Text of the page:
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 The Great Northern Lincoln Division Gallery

 
A lone SW1200 diesel switcher awaits the arrival of the 6:00 PM
westbound from Minneapolis...

The Great Northern Lincoln Branch: A Granger Division Point in the Late 1940's

In the late 1940's in the twilight of the steam era, many roads pushed their war-weary mainline steam onto the branches as diesels took over the majority of mainline name trains. In many cases, the crews that manned these smaller shops were instrumental in making sure that these once-proud steam prime movers were in tip -top shape until the very end of the era. It is in this context that the Lincoln branch layout was designed loosely on the operations of the GN at Fargo, North Dakota, in 1949. 
 
The layout was designed for Dick H. woods of Prairie Village, Kansas. It is designed for multi-train operations utilizing System One, digital command control from Wangrow Electronics.  It is also designed to provide hours of switching in a very small area the entire operation being only 3 feet by 12 feet. Much of the operational interest is created by the use of 3' X 30" traverser section which allows cars and locos to be moved from track to track and new consists introduced by simply sliding a new string of cars into alignment with the appropriate track. 
 
   
 
The traverser that allows Dick Woods to shift cars and locos from track to track and insert new consists for operational interest. 
 
 Above the traverser, on its "lid" is the town of Lincoln which includes such interesting businesses as Custer's Last Stand Cafe, the Lincoln House Hotel, and of course, law offices of Woods & Woods. All structures are fully lit and bedecked with custom signs. As seen from the nioght shot below, the front of the traverser is hidden by a simulated raodway viaduct (Railroad Ave.) which overlooks the yard below and the industrial area.
 
One can see the viaduct that hides the traverser entrance just to the left of the factory and freight house. Note that the buildings, streets, the whole of  downtown Lincoln is on the "lid" of the traverser.
 
The Lincoln Branch incorporates many details which help to capture the feel of the the late 40's. Signs, vehicles, the attire of the figures and things such as street scenes in Lincoln all focus  to create a time capsule in 1:87 scale.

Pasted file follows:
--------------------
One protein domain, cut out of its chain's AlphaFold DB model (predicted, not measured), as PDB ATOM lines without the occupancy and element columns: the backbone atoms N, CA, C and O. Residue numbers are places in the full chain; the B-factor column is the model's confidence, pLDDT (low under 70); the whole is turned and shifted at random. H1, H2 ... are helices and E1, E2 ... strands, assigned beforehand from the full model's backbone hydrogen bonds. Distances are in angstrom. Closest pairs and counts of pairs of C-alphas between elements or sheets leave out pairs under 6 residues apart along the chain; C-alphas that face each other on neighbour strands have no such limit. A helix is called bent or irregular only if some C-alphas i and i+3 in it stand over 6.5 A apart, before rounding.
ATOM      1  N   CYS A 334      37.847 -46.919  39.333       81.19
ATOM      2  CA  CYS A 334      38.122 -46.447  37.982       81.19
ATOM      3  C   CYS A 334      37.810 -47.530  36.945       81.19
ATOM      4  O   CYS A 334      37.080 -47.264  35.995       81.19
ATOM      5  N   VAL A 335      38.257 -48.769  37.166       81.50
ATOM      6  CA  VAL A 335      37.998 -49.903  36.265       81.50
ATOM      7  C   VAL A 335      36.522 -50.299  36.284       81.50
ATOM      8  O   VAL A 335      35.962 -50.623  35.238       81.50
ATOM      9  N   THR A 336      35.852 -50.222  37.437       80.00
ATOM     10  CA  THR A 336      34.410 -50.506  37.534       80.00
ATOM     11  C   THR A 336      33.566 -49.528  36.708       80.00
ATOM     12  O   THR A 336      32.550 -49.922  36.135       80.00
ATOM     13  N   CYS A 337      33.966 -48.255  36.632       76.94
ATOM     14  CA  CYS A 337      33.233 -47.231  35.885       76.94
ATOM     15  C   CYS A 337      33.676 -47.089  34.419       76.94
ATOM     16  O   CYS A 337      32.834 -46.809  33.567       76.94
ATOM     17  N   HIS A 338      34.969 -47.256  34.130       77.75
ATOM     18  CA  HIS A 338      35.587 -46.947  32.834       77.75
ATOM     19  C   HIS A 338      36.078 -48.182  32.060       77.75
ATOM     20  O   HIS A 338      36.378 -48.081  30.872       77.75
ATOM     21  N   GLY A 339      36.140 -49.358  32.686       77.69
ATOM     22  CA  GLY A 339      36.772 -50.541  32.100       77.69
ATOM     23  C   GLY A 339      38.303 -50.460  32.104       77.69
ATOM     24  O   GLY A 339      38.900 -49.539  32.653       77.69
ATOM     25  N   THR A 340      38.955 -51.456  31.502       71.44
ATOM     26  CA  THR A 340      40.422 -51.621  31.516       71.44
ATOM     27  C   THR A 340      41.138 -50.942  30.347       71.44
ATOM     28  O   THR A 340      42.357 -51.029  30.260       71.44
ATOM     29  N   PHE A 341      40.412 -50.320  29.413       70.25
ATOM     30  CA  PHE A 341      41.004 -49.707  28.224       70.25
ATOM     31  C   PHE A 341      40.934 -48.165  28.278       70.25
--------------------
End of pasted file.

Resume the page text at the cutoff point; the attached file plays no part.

Looks like Tom from the Lincoln DPW is wrapping things up and heading home... 
 
 
Like in most cities from one end of the country to the other, GMC buses are busy replacing local passenger service to Lincoln.. Street cars went just after the war.... 
 
 
Mack and Andy from the Outdoor Advertising outfiit are taking a lunch break, 
not much left to finish the new board on the new 49' Olds... she's a honey, eh?
 
The Lincoln Branch layout is designed for eventual connections to a complete mainline once Dick can garner more of the basement from his family of boys. He hopes to soon have the chance to have the Empire Builder call at the wood frame station down by the freight house. Dick also plans on having some interchange locals of the Northern Pacific calling in Lincoln as well, and he has acquired some NP steam locos for this purpose. 
 
 
Early evening brings some a few intercity passengers waiting for the eastbound Empire Builder, bound for business and home in Minneapolis and beyond...
The depot is an American Model Builders LaserKit. Behind the depot  and across the yard is the McDonald Packing Company and its stock pens.
 
The layout utilizes Circuitron Tortoise turnout motors controlled by Wangrow turnout control function decoders. This allows the entire model railroad to be operated from the hand control, and eliminates the need for a complicated control panel.
 
 
 
The afternoon sun is setting and shadows are getting long. Smitty, Hank, and Bob are unloading a flat bed at the Farmer's Co-op and looking forward to a tall cool one up at Custer's to wrap up a long hot day.  Steve, the engineer of the switcher in town hollars that he will join them there after he spots the last couple of cars ...
 
 
 


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